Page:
Archive for July 13th, 2015

Wild Boys of the Road 1

by Judy Geater

The long shots panning over crowds of nameless children are the most haunting thing about Wild Boys of the Road. ‘600,000 Children’ proclaims the original trailer in huge letters – but, from reading about the Depression era, it seems as if the real numbers of kids taking the road were even higher than that.

Seeing the weary lines of men moved on from town to town is grim enough in Heroes for Sale, another film made by director William A Wellman for Warner in the same year. But the world of Wild Boys is if anything even bleaker, because this time it’s penniless kids (girls as well as boys, despite the film’s title) who are being driven from one place to another. They risk injury and even death as they leap aboard moving freight trains, and have to beg for food before sleeping rough in shanty towns beside rubbish dumps.

If this is a “coming of age” film, it’s a cruel version. Growing up has to happen all too fast, as the teenagers are forced to realise they can’t rely on anyone or anything for support. Sometimes portrayals of hoboes suggest there is something romantic about a life on the move –  but there is no romance in the struggle faced by the kids in this film. There are some lighthearted moments,  but the prevailing mood is one of bleakness. Especially shocking are the scenes which show adults turning against the children and trying to drive them out, as in one sequence where the firefighters turn hoses on them.

It’s often claimed that most Hollywood films in the early 1930s served up escapism. But, although the glossier musicals and comedies may be remembered better now, there were many gritty dramas which did address the realities of the day. Especially from Warner, and especially from Wellman. His astonishing run of powerful dramas in the pre-Code period didn’t pull many punches, except in the jarringly upbeat endings which were sometimes forced on him by the studio, as in this picture. (more…)

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Screen cap from Bernard Wicki’s masterful German war film ‘The Bridge’, recently released on Criterion blu ray.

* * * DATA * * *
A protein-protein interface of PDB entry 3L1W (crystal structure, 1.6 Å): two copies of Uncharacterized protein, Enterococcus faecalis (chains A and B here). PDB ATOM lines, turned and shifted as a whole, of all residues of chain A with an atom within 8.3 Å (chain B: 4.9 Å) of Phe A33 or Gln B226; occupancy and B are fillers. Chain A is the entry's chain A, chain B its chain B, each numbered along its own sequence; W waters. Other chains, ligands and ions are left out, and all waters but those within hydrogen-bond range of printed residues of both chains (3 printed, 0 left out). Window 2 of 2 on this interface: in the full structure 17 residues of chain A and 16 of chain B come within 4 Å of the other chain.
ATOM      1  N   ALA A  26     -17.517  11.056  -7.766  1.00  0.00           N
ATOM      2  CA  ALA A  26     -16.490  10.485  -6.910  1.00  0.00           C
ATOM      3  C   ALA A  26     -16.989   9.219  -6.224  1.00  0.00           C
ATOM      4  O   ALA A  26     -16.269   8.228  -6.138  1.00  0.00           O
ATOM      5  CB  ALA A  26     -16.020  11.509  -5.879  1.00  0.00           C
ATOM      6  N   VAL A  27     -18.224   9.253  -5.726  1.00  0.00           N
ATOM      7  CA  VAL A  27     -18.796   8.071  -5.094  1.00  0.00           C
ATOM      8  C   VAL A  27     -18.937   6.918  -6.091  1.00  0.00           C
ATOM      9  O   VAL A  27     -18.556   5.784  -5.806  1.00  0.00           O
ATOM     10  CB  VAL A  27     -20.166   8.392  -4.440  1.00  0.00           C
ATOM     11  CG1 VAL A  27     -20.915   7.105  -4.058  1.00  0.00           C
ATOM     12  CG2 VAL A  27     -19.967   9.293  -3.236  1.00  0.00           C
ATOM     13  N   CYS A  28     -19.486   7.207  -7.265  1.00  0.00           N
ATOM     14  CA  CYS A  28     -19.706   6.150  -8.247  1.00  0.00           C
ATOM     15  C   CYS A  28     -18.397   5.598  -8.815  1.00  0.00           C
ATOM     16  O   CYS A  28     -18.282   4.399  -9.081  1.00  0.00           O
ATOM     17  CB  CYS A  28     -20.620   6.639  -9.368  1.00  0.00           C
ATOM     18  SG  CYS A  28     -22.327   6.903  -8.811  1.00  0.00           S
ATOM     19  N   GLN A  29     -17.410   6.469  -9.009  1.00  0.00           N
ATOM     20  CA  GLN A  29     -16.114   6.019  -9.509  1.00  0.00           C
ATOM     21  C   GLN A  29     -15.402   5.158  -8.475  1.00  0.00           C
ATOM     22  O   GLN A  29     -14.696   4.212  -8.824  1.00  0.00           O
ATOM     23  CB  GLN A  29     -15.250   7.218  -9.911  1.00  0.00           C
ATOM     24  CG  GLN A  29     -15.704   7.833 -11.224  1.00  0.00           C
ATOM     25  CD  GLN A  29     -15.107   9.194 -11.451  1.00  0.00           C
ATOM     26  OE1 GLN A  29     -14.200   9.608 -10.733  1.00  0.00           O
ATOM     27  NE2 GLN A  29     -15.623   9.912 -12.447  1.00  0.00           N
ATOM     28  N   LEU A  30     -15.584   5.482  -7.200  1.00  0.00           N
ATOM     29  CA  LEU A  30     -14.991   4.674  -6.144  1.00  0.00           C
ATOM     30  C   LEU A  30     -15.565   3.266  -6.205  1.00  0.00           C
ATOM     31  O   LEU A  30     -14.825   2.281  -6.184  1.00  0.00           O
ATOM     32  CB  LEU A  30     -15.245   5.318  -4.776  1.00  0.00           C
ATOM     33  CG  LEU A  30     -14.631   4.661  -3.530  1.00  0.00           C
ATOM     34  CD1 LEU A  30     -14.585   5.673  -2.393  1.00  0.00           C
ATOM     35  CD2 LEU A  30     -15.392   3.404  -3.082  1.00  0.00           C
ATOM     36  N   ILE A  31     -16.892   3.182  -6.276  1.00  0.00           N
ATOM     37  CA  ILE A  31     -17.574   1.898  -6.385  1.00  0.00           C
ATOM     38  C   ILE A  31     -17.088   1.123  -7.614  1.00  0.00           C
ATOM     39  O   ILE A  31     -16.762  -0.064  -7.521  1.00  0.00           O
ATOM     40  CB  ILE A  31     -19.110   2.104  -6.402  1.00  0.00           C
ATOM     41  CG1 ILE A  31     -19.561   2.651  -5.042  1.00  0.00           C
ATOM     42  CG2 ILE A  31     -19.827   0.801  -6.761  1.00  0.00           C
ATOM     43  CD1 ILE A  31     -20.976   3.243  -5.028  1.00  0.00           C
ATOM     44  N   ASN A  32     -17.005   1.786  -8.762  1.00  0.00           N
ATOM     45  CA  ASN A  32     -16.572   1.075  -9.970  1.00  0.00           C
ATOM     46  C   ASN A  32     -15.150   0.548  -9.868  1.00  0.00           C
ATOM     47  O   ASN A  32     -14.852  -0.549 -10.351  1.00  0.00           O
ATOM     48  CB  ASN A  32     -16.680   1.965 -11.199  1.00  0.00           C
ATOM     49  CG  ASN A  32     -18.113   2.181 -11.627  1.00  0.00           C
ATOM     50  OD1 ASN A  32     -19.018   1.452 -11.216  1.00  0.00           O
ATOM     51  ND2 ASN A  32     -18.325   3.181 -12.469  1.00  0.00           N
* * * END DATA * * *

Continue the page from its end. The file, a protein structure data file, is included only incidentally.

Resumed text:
by Sam Juliano

Depending on your taste in weather the past week has either been excrutiatingly hot or markedly beautiful in and around the Big Apple. Certainly, for the most part the humidity has been low, allowing a scorching hot sun to exert minimal discomfort for those spending much of their time outdoors.  For those less adventurous, there is always the allure of air conditioned at home film viewings, or local trips to the theaters.  In any event, it does seem like the summer is moving along with mid July imminently at hand.  Some in our fraternity are preparing for their long awaited vacations, and I wish all a great time.

Here at Wonders in the Dark the Greatest Childhood/Adolescent Films Countdown has completed three full weeks.  Comments and page views have been consistently fine, with a few instances of excellence.  As was the case with past countdowns, there was one film that remained unclaimed, meaning no review was posted.  It doesn’t appear that this are instance will be happening again during the countdown.  The writing has been first-rate and the films themselves an honor to consider for any countdown.

Lucille, Sammy, Danny and I attended the ‘First Annual Children’s Book Celebration” in the Queens Museum, located in Flushing on the grounds of the 1964 World’s Fair (which I attended as a ten-year old Lincoln School student) on Saturday afternoon from 12 to 4. The museum is situated a very short distance from CitiField and the Corona Park Tennis Courts. We met the renowned author illustrator and FB frie Sergio Ruzzier and the Caldecott Honor winning artist David Ezra Stein among others, and strolled the grounds near the famed World’s Fair Unisphere. Danny, an aspiring artist himself, drew on the public canvas inside. A fabulous NYC map was displayed along a wall. Ruzzier’s new fantastic work TWO MICE is due out in September! (more…)

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